No one's work is easy. In fact, one of the certain ways to irritate most anyone is to suggest that he or she has a "nothing job" that involves no demanding responsibilities. That is almost guaranteed to make anyone angry.

It is extremely important to me that my opening thoughts this morning are in no way considered to be a sob story. I am not looking for sympathy. My goal is to increase your insights into your own life.

Just like most of you in your work, what I do is becoming more and more difficult. My objective [in my understanding of God's commission to me as a Christian who is alive in Jesus Christ] is to challenge your thinking, challenge your emotions, and stimulate you to grow in Christ.

That is a demanding, difficult thing to do. Many of us do not want changes in the way we think, or changes in the way we feel. Many of us do not want to grow. Most of us want to be who we are where we are--we would like for everyone else to change in ways that make us more comfortable.

Sometimes there is a lot of joy in what I do. When someone is helped and grows because I challenged his or her understanding, I rejoice. Sometimes there is a lot of sorrow in what I do. When someone is resentful because I challenged his or her understanding, I grieve.

There are times when a person thinks I "have it made." Sometimes I encounter the suggestions that say, "You have been preaching a long time. You now work for a sizable congregation. Why don't you just say what people want to hear and take it easy?"

Why don't I? I cannot do that for two reasons. The number one reason is enormous. It is based on this understanding: I have to answer to God for everything I teach. What I teach and how I live must represent Him, must reveal what He does through Jesus Christ, must cooperate with the Spirit's work, and must be true to the full message of the Bible.

The number two reason is also enormous. It is based on this understanding: I must encourage you to live for God and to die in Christ.

After Paul declared that his ambition was to be pleasing to God, he made this statement:
2 Corinthians 5:10 For we must all appear before the judgment seat of Christ, so that each one may be recompensed for his deeds in the body, according to what he has done, whether good or bad.

If we are to live for God and die in Christ, what is our goal?

  1. The journey toward God begins by becoming a person of faith.
    John 3:16-21 "For God so loved the world, that He gave His only begotten Son, that whoever believes in Him shall not perish, but have eternal life. For God did not send the Son into the world to judge the world, but that the world might be saved through Him. He who believes in Him is not judged; he who does not believe has been judged already, because he has not believed in the name of the only begotten Son of God. This is the judgment, that the Light has come into the world, and men loved the darkness rather than the Light, for their deeds were evil. For everyone who does evil hates the Light, and does not come to the Light for fear that his deeds will be exposed. But he who practices the truth comes to the Light, so that his deeds may be manifested as having been wrought in God."
    1. The journey begins by believing that a loving God did send His son to make it possible for us to have eternal life.
      1. The journey begins when a person understands that Jesus came to help people escape condemnation, not to be judged.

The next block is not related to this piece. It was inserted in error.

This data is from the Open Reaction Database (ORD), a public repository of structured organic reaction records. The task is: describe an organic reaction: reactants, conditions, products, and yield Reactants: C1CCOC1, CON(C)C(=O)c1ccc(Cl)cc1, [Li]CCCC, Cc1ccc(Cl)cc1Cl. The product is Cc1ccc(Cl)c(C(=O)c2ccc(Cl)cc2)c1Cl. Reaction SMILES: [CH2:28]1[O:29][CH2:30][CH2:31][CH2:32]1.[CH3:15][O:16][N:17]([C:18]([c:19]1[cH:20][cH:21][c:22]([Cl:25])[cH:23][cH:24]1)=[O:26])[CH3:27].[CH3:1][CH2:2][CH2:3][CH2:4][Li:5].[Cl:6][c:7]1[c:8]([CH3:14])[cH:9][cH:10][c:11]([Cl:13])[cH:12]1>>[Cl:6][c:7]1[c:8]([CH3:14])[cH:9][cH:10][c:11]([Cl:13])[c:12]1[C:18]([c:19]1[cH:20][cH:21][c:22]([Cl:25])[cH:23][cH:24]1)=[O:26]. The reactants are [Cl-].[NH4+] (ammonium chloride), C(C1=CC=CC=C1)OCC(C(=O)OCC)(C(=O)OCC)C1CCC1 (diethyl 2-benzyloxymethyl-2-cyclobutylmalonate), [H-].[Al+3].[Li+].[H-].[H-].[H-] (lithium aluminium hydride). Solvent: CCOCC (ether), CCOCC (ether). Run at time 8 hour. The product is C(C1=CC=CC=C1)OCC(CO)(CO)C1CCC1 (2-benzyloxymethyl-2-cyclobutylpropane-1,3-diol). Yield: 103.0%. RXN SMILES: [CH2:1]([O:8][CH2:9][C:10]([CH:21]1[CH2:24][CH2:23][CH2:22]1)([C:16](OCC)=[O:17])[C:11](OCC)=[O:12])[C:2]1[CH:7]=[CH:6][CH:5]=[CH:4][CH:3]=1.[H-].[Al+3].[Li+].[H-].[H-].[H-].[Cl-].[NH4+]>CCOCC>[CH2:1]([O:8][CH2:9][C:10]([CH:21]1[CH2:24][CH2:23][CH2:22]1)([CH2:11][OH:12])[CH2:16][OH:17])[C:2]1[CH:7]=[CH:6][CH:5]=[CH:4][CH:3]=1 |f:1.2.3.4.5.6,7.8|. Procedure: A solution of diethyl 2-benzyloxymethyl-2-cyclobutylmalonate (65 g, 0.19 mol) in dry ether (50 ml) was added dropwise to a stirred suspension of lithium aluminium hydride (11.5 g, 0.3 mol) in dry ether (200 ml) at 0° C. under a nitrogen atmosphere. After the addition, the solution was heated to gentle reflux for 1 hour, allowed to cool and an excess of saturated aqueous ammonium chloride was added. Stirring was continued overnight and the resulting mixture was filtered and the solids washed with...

2. The journey begins when a person understands that God sent Jesus to enable us to see ourselves for what we are.
      3. The person who has faith in this loving God and His son Jesus Christ is willing to examine his or her life, is willing to see self for "what I am," and understands that Jesus came to provide me the way to escape what I am.
    2. Faith in Jesus Christ as the son of God is much more than accepting a fact or a set of facts.
      1. It is the understanding that God is the source of life and existence.
      2. It is the understanding that evil separated us from the God of life and existence.
      3. It is the understanding that God promised to reverse what we allow evil to do in our lives.
      4. It is the understanding that God used Jesus' life, death, and resurrection to build a bridge for us to cross back to relationship with God.
      5. It is the understanding that I can be in relationship with God because of what God reversed in Jesus Christ.
    3. Unless I trust what God did in Jesus Christ, the journey cannot begin.

  2. The journey continues with my repentance.
    1. Basically repentance is waking up to the fact that my life is going in the wrong direction and is being lived in ways that are destructive to me.
      1. Because of that awakening, repentance is the resolve to turn my life around and redirect it.
      2. It is the simple understanding that I cannot continue to live, to act, to think, and to feel like I am doing.
      3. When I repent, there are things I cannot do through that repentance.
        1. I cannot remove the evil that already has occurred in my life.
        2. I cannot remove all the flaws that were created in me by evil influences of an ungodly world.
        3. I cannot destroy the guilt that is rightfully mine, cannot perform God's action of justification.
        4. I cannot make myself pure, spiritually clean.
      4. When I repent, there are some things that I can do.
        1. I can redirect the way I act, think, and feel (a continuing process).
        2. I can redirect my emotions.
        3. I can assume responsibility for the way I use my life.
        4. I can turn my life toward God.
    2. One of Jesus' better known emphasis on the importance and nature of repentance is found in his teachings in Luke 15.
      1. Jesus' first two stories were about the lost sheep and the lost coin.
        1. In both stories, something of important value to the owner was lost.